Hutching and Reinking (1976) compared the effectiveness of (a) autogenic exercises, (b) EMG biofeedback, and (c) a combination of both interventions for reduction of tension headaches among eighteen subjects and found that EMG biofeedback worked best. Silver et al (1979) found no difference between progressive muscle relaxation training and temperature biofeedback for migraine headaches upon one year follow-up. Daly et al (1983) did not find any difference in the efficacy of (a) fingertip temperature biofeedback, (b) progressive relaxation, and (c) EMG biofeedback from the frontal area for either tension or migraine headaches. At three month follow-up the progressive relaxation group had not maintained its effects quite as well as the other two but all groups showed highly significant success with only one patient in each group getting worse.
Hart and Cichanski (1981) found that 20 tension headache sufferers treated with EMG biofeedback from either the frontal area or the neck did about as well in reducing headache activity but that the neck feedback group showed a greater decrease in medication use. Wauquier et al (1995) found that groups of 23 and 25 migraine headache patients did better with temperature biofeedback and relaxation training than with relaxation training alone.
Linden's 1994 review of the German literature on autogenic training provides convincing evidence that this technique produces results at least as good as the better known progressive muscle relaxation exercises. However, Stetter and Kupper’s (2002) recent meta-analysis did not find as firm support for use of the technique. It is well worth learning this simple training regime and using it with patients who prefer more structure in their awareness exercises.
There is considerable evidence that psychophysiological interventions do not work well with cluster headaches (e.g. Blanchard et al 1982). Ham and Packard found that biofeedback helped about 53% of patients with posttraumatic headache.
Psychophysiological Interventions for Muscle Tension Related Orofacial Pain (Including Bruxism) are generally highly effective. Crider et al (2005) reviewed the literature supporting the efficacy of biofeedback for TMD and determined that it is efficacious. Glaros et al (2007) found that behavioral interventions for TMD were as effective as splint therapy. Reviews of the literature by many authors incuding Crider et al (2005), Glaros and Glass (1993), Glaros and Lausten (2002), Hatch et al (1987), and Gevirtz et al (1995) provide sufficient convincing detail and analyses of numerous clinical and several controlled studies to reach the firm conclusion that:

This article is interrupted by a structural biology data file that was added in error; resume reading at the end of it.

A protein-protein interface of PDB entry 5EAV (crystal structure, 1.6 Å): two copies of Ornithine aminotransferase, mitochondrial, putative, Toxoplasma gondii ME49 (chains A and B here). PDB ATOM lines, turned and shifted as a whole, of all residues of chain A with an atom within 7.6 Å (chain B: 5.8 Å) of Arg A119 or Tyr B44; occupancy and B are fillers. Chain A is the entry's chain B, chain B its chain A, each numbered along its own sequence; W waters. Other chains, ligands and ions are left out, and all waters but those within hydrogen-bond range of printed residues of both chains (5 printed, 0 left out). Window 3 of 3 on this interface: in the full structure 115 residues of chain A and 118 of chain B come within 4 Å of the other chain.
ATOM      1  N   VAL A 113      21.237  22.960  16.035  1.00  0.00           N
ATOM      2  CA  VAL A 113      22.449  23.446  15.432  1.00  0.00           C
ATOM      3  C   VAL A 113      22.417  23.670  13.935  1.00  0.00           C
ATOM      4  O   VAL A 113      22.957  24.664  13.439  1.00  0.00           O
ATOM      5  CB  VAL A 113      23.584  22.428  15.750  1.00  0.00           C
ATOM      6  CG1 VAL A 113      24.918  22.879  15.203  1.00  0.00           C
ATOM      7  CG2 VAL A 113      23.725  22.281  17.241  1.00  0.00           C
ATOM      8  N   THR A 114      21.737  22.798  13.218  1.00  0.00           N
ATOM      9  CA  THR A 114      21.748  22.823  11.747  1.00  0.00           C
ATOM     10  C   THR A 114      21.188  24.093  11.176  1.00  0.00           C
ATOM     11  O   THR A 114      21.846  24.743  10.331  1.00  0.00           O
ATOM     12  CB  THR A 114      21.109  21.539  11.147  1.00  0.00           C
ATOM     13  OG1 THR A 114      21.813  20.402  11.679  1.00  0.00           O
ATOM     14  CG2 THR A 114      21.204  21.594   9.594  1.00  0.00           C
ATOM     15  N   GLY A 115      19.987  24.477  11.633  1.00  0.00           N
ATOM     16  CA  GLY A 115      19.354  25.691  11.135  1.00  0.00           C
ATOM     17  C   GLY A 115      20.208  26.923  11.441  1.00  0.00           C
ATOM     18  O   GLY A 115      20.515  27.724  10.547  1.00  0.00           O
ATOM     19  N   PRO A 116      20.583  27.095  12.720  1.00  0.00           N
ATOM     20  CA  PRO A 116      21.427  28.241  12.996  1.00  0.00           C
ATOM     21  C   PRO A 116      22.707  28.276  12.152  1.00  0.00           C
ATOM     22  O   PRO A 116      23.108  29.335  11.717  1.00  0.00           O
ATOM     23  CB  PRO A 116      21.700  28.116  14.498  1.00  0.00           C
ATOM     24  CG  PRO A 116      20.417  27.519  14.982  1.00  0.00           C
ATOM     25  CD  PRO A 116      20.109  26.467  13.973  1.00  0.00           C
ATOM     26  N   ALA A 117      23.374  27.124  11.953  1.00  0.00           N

(1) Surface muscle tension biofeedback from the masseters and/or frontal area and muscle tension recognition and control training exercises are effective in reducing pain from objectively diagnosed, muscle related jaw area pain problems.
(2) Both objective finding upon examination, electromyographic activity, and pain decrease and remain improved during six month or longer follow‑ups.
(3) Comparative studies show that biofeedback is at least as effective as splints and other standard techniques.
The author’s studies clearly demonstrated that psychophysiological interventions are ineffective for head area pain caused by jaw joint (TMJ) problems and for sustained masseter muscle tension resulting from splinting to prevent painful motion of the jaw. Thus, it is imperative that a good differential diagnoses be made prior to initiating treatment.
Glaros and Glass (1993) summarized the history of treatment attempts beginning with Gessell's 1975 study of twenty-three patients with myofascial pain. Each was given between three and fourteen sessions of EMG biofeedback training from the masseter and temporalis muscles. Fifteen of the twenty-three subjects showed a clinically positive response. Carlson and Gale (1977) conducted a single group trial in which eleven patients with TMJ were given biofeedback for between six and eighteen sessions. At the end of treatment eight reported no pain. Five still had no pain after one year. This is long enough for the placebo effect to have worn off so the therapy was probably effective.
More recent studies included larger sample sizes, control groups, limited follow-ups, and outcome measures which included dental examinations and EMG levels. Stenn et al (1979) found that progressive relaxation training, EMG feedback from the masseter muscles, sensory awareness training, and coping skills training all helped MPD patients. However, the entire study only had thirteen subjects so partialling out the effects is difficult. The three month follow-up was too short to permit evaluation of long term effectiveness. Dalen et al (1986) compared EMG biofeedback with a waiting list control and had a six month follow-up which showed continuing effectiveness of the treatment.
Several comparative studies have been performed. Dahlstrom et al (1982) found that EMG biofeedback was as good as splint therapy and that gains were maintained upon one year follow-up (Dahlstrom and Carlsson 1984). Crockett et al (1986) compared (1) bite splints combined with physiotherapy, (2) biofeedback and relaxation training, and (3) transcutaneous nerve stimulation. None of the groups in this small study (seven subjects per group) were superior and no follow-up was performed. Hijzen et al (1986) found that EMG feedback (in which people were trained to recognize and control the amount of EMG produced) was more effective than splint therapy in reducing pain and increasing mouth opening with both being more effective than no therapy. The splint group was more effective at reducing joint sounds. No follow-up was reported.
Flor and Birbaumer (1993) divided twenty-one patients with muscle related jaw pain into three groups: EMG biofeedback from the masseters, standard dental treatment (bite plates, dental work, massage), and cognitive-behavioral therapy. The biofeedback group showed the most change and was the only group to maintain the improvement at 24 month follow-up.